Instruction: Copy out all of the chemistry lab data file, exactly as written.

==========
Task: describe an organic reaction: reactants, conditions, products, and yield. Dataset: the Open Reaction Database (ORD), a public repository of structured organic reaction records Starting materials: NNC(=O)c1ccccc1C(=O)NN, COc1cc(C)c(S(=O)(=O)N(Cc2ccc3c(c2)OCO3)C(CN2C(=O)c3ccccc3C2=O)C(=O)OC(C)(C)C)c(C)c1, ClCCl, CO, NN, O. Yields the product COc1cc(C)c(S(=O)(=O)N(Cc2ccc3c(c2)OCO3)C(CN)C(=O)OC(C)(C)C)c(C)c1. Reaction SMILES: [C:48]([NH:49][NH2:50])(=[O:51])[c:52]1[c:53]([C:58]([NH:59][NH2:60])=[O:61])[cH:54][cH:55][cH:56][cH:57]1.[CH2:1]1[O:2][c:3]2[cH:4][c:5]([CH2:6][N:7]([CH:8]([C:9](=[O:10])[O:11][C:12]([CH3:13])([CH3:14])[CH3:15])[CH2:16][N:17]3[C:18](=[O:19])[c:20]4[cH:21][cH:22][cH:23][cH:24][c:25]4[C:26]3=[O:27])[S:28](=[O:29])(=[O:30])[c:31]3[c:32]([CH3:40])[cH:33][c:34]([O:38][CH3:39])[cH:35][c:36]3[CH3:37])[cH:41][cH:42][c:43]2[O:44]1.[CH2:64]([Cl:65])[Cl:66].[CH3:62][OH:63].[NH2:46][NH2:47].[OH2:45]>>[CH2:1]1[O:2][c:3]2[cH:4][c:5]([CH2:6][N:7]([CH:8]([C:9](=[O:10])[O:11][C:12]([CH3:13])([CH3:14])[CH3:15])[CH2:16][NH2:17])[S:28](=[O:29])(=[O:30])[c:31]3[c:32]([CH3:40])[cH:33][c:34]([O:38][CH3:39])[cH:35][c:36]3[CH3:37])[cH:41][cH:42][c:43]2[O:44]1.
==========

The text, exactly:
Task: describe an organic reaction: reactants, conditions, products, and yield. Dataset: the Open Reaction Database (ORD), a public repository of structured organic reaction records Starting materials: NNC(=O)c1ccccc1C(=O)NN, COc1cc(C)c(S(=O)(=O)N(Cc2ccc3c(c2)OCO3)C(CN2C(=O)c3ccccc3C2=O)C(=O)OC(C)(C)C)c(C)c1, ClCCl, CO, NN, O. Yields the product COc1cc(C)c(S(=O)(=O)N(Cc2ccc3c(c2)OCO3)C(CN)C(=O)OC(C)(C)C)c(C)c1. Reaction SMILES: [C:48]([NH:49][NH2:50])(=[O:51])[c:52]1[c:53]([C:58]([NH:59][NH2:60])=[O:61])[cH:54][cH:55][cH:56][cH:57]1.[CH2:1]1[O:2][c:3]2[cH:4][c:5]([CH2:6][N:7]([CH:8]([C:9](=[O:10])[O:11][C:12]([CH3:13])([CH3:14])[CH3:15])[CH2:16][N:17]3[C:18](=[O:19])[c:20]4[cH:21][cH:22][cH:23][cH:24][c:25]4[C:26]3=[O:27])[S:28](=[O:29])(=[O:30])[c:31]3[c:32]([CH3:40])[cH:33][c:34]([O:38][CH3:39])[cH:35][c:36]3[CH3:37])[cH:41][cH:42][c:43]2[O:44]1.[CH2:64]([Cl:65])[Cl:66].[CH3:62][OH:63].[NH2:46][NH2:47].[OH2:45]>>[CH2:1]1[O:2][c:3]2[cH:4][c:5]([CH2:6][N:7]([CH:8]([C:9](=[O:10])[O:11][C:12]([CH3:13])([CH3:14])[CH3:15])[CH2:16][NH2:17])[S:28](=[O:29])(=[O:30])[c:31]3[c:32]([CH3:40])[cH:33][c:34]([O:38][CH3:39])[cH:35][c:36]3[CH3:37])[cH:41][cH:42][c:43]2[O:44]1.